(Photo by Sporting News)
When you think of college football today, what come to mind are the following: elite programs like Alabama, underachievers like LSU and Notre Dame, and young phenoms like Leonard Fournette, J.T. Barrett, DeShaun Watson, and Heisman favorite Lamar Jackson. None of this is a surprise as one looks to extend a dynasty, the next two have disappointed due to traditional standards, and the final could be playing on Sundays to help out your current team.
But when it comes to future Sunday players, the position that comes to mind is the quarterback as many of you believe that your team needs one while none grow on trees. The backups-turned-fringe starters are flaming out before our eyes and yesterday’s veterans are becoming one year older in their mid-30s, and now might be the time to upgrade and dominate. Except, the upgrades may not be there by April 2017 with each big-name having his own share of red flags.
J.T. Barrett: Plays with one of the most talented teams in football and has troubles making throws downfield due to accuracy and, unexpectedly, a lack of arm strength. It is possible that one more year of free tuition from your pockets and no money in his could help him play better from the pocket.
DeShaun Watson: “His accuracy is just OK and he’s not a great decision-maker,” one AFC executive told NFL.com. Although likened to Marcus Mariota in some ways, in addition to his accuracy, Watson’s arm talent and ability to read coverages have been perceived to be less commensurate. He may be a first-round talent, but there may even be a long road ahead for him to be considered as good as Jared Goff, Carson Wentz, and Teddy Bridgewater.
Lamar Jackson: We will have to wait until the 2017 regular season ends. As a true sophomore, Jackson will not be eligible for the draft until January 2018.
That is not the only downside to quarterback upgrade zealots. Since 2012, it seems as if the decency of every quarterback draft class changes every year based on the notable names listed below:
2013: EJ Manuel, Geno Smith, and Mike Glennon.
2015: Jameis Winston and Marcus Mariota.
Sure the quarterback draft class of 2011 seemed to precede 2012’s modestly as busts like Blaine Gabbert, Jake Locker, and Christian Ponder were camouflaged by one-hit wonders like Colin Kaepernick, Pro Bowlers Andy Dalton and Tyrod Taylor, and an MVP such as Cam Newton. But with 2010’s class featuring Sam Bradford and Tim Tebow and preceding 2011’s, and multiple classes after 2012 struggling, the trend of bad quarterbacks coming every other year could occur in 2017.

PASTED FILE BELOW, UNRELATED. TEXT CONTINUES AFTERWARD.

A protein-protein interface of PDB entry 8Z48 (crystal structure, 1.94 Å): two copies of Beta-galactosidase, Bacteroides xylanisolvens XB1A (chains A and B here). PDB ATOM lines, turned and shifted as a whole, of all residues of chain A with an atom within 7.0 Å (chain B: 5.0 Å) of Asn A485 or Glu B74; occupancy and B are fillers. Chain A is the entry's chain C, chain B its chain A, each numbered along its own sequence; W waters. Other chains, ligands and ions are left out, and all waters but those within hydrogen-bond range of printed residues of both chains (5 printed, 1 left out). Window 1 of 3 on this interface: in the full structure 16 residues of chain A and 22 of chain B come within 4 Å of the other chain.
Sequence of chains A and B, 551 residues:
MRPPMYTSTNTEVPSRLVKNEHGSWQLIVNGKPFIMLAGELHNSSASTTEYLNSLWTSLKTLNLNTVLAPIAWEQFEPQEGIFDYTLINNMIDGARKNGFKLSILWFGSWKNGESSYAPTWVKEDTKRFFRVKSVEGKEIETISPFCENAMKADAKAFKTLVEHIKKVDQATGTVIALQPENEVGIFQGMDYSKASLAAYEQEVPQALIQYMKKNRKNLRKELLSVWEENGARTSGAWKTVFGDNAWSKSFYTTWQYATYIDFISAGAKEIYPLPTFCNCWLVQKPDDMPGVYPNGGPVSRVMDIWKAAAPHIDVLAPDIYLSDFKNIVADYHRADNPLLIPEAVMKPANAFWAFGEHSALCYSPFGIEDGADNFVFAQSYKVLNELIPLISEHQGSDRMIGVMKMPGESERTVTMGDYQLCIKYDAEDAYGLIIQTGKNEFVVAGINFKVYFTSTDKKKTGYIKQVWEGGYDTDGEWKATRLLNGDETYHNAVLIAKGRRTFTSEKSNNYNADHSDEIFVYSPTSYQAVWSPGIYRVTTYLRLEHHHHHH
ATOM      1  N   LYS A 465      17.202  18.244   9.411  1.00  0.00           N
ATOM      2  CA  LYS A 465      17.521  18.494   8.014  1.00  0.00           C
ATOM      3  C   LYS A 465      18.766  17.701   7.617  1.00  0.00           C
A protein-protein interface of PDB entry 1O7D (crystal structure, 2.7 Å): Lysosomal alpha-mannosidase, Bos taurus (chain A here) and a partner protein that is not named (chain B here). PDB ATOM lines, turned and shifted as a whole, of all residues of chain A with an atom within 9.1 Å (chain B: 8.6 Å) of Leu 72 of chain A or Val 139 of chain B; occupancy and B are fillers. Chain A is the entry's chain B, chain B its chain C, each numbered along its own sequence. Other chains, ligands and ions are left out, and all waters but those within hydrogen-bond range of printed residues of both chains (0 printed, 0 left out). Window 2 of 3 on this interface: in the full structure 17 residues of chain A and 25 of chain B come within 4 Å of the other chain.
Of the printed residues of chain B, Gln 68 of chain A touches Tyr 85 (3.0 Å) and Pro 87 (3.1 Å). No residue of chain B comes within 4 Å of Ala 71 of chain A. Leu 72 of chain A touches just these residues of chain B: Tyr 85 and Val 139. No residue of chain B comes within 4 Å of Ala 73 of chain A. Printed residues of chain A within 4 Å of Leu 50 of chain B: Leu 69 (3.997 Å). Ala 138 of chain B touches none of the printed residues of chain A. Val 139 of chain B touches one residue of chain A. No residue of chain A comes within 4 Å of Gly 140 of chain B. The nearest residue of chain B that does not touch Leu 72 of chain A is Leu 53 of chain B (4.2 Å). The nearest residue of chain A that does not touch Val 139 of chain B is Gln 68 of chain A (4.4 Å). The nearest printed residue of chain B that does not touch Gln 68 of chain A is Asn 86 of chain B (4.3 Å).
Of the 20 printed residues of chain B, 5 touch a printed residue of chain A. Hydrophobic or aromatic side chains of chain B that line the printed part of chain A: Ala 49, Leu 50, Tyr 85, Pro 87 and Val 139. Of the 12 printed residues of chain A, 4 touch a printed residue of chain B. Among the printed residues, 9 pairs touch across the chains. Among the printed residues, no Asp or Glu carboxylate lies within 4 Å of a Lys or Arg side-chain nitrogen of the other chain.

Besides, with the 2017 Senior Bowl Watch List featuring one possible top-50 pick (Ole Miss quarterback Chad Kelly) and teams not usually inclined to make middle or late-round picks starters (unless they are Russell Wilson or Dak Prescott), the quarterback pool may be shallower than a tub used for washing your feet.
So do not be surprised if teams take the approach that some did in 2013 by passing up a potentially weak draft class and having signal-callers for minimal risk. The Kansas City Chiefs and Arizona Cardinals respectively acquired Alex Smith for a second-round pick and Carson Palmer for a sixth-round pick and the Oakland Raiders coaches went 3-6 while reluctantly playing Terrelle Pryor, even though they secretly knew that the Matts (Flynn and McGloin) stunk with a combined record of 1-6.
Notable veterans for trade this off-season could include Teddy Bridgewater, Sam Bradford, Jimmy Garoppolo, and, if healthy, Tony Romo. Plus, if you are Chip Kelly and in need of a quarterback whose accuracy slightly misses Bradford’s at his best and athletic ability is just short of Kaepernick’s, Ryan Tannehill might be a decent option.
Sure, the draft pick gives off the same feeling that a brand new car does as the possibly available quarterbacks could give off the feel of damaged goods and thus play like Matt Cassel, Kevin Kolb, or Scott Mitchell. There is one possible bright side to look at, however. We will all feel our best if we do not see our home team’s uniform worn by Jay Cutler.